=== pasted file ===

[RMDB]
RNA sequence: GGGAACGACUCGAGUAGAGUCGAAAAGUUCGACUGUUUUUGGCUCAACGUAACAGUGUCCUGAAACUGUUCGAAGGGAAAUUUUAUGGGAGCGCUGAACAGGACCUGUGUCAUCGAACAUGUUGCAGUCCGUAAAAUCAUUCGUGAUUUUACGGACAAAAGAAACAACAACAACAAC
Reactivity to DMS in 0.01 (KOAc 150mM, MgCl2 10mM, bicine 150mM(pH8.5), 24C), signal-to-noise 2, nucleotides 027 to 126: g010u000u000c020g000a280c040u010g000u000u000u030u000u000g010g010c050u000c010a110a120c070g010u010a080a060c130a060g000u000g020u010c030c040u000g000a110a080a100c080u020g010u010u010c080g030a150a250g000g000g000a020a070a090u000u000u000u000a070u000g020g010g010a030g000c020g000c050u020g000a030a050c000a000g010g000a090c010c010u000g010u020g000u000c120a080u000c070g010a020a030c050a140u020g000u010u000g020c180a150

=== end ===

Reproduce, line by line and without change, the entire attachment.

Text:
[RMDB]
RNA sequence: GGGAACGACUCGAGUAGAGUCGAAAAGUUCGACUGUUUUUGGCUCAACGUAACAGUGUCCUGAAACUGUUCGAAGGGAAAUUUUAUGGGAGCGCUGAACAGGACCUGUGUCAUCGAACAUGUUGCAGUCCGUAAAAUCAUUCGUGAUUUUACGGACAAAAGAAACAACAACAACAAC
Reactivity to DMS in 0.01 (KOAc 150mM, MgCl2 10mM, bicine 150mM(pH8.5), 24C), signal-to-noise 2, nucleotides 027 to 126: g010u000u000c020g000a280c040u010g000u000u000u030u000u000g010g010c050u000c010a110a120c070g010u010a080a060c130a060g000u000g020u010c030c040u000g000a110a080a100c080u020g010u010u010c080g030a150a250g000g000g000a020a070a090u000u000u000u000a070u000g020g010g010a030g000c020g000c050u020g000a030a050c000a000g010g000a090c010c010u000g010u020g000u000c120a080u000c070g010a020a030c050a140u020g000u010u000g020c180a150